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Creative collective: The power of community
JESSICA LINDL / UNITY TECHNOLOGIESVP, Social Impact, Unity
Dec 13, 2023|6 Min
Creative collective: The power of community

Last month, during Unite 2023 in Amsterdam, we welcomed educational leaders at the forefront of teaching Unity from universities across Europe, Australia, Africa, and North America. These innovative educators blend theoretical knowledge with practical, real-world experience.

Through our discussions, a notable trend emerged: Higher education institutions are incorporating paid internships into four-year degree programs outside the standard summer break internship. For example, Hans Wichman from Saxion Applied University in the Netherlands, integrates yearlong paid internships for students into the Creative Media and Game Technology program. Similarly, Saihesh Maharaj from Midlands Computer Training Centre in Pietermaritzburg, South Africa, offers students paid work experience at a VR company founded by the college. These initiatives not only enhance academic learning but also ensure that graduates are prepared for the workforce with comprehensive portfolios and practical experience.

In short, learning and earning at the same time is becoming a best practice to prepare future graduates for 21st-century careers. This approach isn’t just limited to students in Unity programs at universities; it can also be part of alternatives to four-year degree programs.

Four-year degree alternatives

What happens when creators don’t have access to high-quality Unity programs? Let’s examine one creator’s story to understand.

I was lucky enough to meet with Egodi Beloved Ulinwa, also known as Love, from Portland, Oregon, to learn how a combination of discipline, brotherly support, and hard work could be an alternative to a four-year degree.

“Back in high school, I started a creative collective with a few friends. We called it ‘Creative Crew’and began making games. It sort of dispersed after graduation when I went to college for accounting. I didn’t really like accounting, so I switched to computer science and still wasn’t happy. I really just wanted to get my creative juices flowing, so I called my friend Ben, who was part of the original Creative Crew, to see if we could reignite our work.”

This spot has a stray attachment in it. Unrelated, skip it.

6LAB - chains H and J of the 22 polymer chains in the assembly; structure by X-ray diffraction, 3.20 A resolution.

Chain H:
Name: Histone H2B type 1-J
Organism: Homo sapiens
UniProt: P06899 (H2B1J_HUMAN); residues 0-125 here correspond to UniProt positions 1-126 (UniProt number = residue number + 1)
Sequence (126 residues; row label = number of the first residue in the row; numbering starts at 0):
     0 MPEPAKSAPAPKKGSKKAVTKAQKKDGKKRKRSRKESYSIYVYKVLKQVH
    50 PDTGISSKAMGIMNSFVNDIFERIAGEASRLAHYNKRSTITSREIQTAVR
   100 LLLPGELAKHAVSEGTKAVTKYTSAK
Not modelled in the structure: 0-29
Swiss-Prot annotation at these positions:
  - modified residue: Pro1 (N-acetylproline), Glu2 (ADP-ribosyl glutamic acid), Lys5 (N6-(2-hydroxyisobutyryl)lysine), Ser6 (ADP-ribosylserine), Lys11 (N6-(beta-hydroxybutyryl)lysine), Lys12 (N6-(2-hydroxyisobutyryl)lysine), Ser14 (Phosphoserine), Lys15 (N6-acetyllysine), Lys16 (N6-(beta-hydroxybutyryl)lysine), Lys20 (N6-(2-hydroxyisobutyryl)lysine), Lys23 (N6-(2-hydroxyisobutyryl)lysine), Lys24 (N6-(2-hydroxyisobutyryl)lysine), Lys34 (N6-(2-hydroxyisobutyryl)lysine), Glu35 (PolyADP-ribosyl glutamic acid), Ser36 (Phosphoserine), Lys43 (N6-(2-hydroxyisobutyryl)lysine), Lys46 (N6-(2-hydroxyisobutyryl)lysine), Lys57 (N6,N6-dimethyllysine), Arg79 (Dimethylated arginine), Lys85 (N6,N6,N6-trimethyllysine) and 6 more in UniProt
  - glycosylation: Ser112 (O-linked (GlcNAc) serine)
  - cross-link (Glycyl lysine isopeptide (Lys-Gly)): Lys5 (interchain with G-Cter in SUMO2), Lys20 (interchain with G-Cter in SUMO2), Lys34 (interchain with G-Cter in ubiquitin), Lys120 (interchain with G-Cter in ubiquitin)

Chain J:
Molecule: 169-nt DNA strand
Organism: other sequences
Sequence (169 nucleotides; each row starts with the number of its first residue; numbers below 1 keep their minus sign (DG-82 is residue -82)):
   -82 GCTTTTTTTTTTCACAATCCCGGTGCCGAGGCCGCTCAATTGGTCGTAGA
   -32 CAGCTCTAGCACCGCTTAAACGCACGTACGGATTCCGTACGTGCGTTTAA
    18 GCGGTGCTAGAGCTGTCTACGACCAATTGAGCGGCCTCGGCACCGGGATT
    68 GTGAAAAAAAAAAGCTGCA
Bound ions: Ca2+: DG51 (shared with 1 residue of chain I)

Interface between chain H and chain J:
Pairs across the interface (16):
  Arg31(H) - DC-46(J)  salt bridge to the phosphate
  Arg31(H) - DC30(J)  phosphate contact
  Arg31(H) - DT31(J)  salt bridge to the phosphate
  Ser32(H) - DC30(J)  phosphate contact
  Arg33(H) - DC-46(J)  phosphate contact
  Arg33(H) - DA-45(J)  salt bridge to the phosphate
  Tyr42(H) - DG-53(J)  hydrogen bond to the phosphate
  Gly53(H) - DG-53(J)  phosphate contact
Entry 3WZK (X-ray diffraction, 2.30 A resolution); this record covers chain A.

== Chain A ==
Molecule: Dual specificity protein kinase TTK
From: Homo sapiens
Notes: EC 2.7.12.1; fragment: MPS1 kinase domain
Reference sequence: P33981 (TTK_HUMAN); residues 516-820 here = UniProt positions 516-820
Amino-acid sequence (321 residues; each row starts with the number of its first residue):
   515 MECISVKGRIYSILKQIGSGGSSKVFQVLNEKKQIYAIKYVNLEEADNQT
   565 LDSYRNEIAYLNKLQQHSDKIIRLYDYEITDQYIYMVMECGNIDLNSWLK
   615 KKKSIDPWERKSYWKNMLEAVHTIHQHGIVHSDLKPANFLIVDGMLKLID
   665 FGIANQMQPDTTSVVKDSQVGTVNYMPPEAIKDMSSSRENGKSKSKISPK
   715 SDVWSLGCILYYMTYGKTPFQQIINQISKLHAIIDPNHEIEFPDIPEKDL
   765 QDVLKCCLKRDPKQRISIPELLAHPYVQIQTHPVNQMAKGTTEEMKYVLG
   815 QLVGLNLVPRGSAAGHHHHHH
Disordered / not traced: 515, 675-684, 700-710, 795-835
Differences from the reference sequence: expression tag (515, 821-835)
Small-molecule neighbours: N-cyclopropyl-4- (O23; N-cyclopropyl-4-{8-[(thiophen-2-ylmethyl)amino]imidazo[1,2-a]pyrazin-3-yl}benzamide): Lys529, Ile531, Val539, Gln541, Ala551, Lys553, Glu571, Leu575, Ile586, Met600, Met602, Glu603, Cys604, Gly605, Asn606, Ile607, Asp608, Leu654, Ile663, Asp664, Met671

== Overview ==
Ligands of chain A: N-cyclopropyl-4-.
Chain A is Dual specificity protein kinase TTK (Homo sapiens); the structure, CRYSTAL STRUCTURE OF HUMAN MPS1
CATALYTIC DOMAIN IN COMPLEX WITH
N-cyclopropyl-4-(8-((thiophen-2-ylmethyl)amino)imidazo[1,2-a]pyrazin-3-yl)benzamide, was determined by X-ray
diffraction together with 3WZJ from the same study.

Love left school and stumbled upon an unexpected source of inspiration closer to home – his younger brother, Liight. For a 14-year-old, Liight demonstrated remarkable artistic talent. Love began nurturing his brother’s artistic abilities, steering him towards game art and animation.

“There has never been anyone in my life who pushed me to take the next step and make it real,” Love recalled. “I wanted to be that for Liight, and from that day forward it was Liight, Ben, and me working on designing our game together.”

Egodi “Love” Ulinwa (right) and his younger brother, Liight (left)
Egodi “Love” Ulinwa (right) and his younger brother, Liight (left)
Trial, error, and Unity

Love and Liight started putting their designs into the Unity Editor and, according to them, “it looked terrible.” They realized they needed stronger skills, so they started teaching themselves everything, including game design, art, producing, and programming.

Their self-taught approach included networking, getting tips from industry professionals, remaking their game several times based on user feedback, and learning for free through Unity Learn tutorials.

Love recalls when Unity launched live classes during the early months of the COVID-19 pandemic. “I was on it every day, watching videos with my brother [and] learning how to optimize our game. Unity Learn made a major impact on our lives. Money has always been a hard part of game development, and having free classes was incredibly helpful to our work.”

5 Force Fighters
Cocoa vs. Pebbles in-game still from Kaizen Creed’s 5 Force Fighters
Cocoa vs. Pebbles in-game still from Kaizen Creed’s 5 Force Fighters

Today, Love runs Kaizen Creed with funding from Kickstarter, Microsoft, Sony, and other grants. The studio’s first game, 5 Force Fighters, follows five teenagers with powers granted to them by a mysterious figure, as they attempt to stop an evil villain from enacting his tyranny. The game’s audience is youth of color who adore anime and fantastical narratives – basically, the Creative Crew. “Games never really center people like us as heroes so we wanted to make sure we created something that spoke to players like us.”

“We wanted to make sure we created something that spoke to players like us.”

Passion, persistence, and the power of community are turning dreams into reality for Kaizen Creed. They’re charting a course from high school creativity to the cusp of gaming stardom. Love and his team are now actively looking for a publisher – if you have any leads, reach out. After all, it’s the power of our community.

We look forward to sharing additional creator stories with you in the New Year. If you’re curious to hear even more about the changing workforce and how Unity is a driver for social impact, check out my past columns on future generations, AI, or global impact.